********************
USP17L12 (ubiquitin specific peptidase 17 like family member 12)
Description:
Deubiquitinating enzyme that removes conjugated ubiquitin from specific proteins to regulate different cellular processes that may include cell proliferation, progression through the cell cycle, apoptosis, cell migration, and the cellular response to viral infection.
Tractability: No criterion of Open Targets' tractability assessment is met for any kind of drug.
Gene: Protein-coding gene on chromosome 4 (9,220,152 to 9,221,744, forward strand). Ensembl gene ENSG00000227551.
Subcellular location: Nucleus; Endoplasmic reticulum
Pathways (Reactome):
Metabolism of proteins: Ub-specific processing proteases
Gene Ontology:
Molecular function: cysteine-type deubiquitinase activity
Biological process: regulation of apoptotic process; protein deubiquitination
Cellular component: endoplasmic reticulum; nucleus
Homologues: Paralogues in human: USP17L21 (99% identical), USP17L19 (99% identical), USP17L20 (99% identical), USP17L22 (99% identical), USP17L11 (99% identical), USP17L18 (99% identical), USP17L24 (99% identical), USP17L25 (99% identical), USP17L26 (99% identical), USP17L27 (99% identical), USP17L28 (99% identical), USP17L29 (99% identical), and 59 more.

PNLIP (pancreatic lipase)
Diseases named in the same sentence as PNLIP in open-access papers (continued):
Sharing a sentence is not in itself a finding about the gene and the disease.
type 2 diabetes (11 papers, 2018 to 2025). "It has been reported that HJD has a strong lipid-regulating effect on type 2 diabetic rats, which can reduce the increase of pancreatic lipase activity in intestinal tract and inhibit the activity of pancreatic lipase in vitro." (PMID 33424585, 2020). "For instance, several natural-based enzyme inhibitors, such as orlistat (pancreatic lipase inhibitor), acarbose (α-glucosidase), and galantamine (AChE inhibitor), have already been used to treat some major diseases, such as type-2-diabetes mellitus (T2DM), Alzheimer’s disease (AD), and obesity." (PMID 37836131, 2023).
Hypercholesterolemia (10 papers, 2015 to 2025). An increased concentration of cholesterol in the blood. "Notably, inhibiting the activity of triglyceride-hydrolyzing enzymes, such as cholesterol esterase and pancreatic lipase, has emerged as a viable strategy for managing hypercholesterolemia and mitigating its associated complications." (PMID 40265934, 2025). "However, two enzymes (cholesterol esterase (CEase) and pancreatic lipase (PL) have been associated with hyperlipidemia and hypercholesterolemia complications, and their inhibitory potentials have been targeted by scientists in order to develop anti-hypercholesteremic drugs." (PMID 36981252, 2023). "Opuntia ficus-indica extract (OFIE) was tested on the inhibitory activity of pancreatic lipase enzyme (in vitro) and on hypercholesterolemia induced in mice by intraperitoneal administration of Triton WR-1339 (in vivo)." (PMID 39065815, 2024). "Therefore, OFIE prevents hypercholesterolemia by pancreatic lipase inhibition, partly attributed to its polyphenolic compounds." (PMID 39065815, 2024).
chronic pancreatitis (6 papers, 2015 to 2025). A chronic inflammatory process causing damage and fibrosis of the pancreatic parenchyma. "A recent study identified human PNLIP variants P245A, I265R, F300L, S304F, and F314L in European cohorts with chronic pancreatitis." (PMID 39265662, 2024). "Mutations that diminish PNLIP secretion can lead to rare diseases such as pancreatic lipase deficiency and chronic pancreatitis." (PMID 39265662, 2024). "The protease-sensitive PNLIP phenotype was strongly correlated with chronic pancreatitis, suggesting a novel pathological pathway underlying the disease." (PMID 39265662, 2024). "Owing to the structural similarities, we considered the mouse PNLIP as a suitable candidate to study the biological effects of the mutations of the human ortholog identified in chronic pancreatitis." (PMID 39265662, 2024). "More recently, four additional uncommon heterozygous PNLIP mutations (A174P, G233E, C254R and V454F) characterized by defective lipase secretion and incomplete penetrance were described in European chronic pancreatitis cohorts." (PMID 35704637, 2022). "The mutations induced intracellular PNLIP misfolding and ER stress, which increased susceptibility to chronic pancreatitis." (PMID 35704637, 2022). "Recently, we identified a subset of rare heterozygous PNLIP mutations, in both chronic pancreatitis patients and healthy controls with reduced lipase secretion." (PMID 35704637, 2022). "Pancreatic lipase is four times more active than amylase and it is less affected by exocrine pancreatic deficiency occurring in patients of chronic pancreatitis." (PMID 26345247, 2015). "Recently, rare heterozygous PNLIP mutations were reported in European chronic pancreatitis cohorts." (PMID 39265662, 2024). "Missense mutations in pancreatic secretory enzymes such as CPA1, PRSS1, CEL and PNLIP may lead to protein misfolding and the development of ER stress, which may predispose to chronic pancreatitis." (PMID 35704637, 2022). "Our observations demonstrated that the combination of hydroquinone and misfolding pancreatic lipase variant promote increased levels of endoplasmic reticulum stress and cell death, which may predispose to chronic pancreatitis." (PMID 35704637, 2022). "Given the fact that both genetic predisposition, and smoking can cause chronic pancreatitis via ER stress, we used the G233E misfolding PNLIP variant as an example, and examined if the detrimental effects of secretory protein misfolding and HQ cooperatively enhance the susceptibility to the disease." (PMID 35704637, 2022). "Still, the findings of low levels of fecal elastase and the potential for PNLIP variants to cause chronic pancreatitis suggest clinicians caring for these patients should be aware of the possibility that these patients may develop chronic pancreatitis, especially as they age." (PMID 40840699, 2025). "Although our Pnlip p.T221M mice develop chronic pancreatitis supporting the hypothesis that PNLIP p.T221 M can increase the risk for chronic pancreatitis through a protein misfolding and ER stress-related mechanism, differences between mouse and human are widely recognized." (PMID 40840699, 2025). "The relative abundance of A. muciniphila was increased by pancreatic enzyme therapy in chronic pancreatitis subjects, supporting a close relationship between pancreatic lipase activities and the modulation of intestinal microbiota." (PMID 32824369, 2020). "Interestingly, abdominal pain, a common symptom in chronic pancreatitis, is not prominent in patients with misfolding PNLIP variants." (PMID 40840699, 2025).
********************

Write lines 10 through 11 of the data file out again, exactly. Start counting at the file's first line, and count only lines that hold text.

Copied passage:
Molecular function: cysteine-type deubiquitinase activity
Biological process: regulation of apoptotic process; protein deubiquitination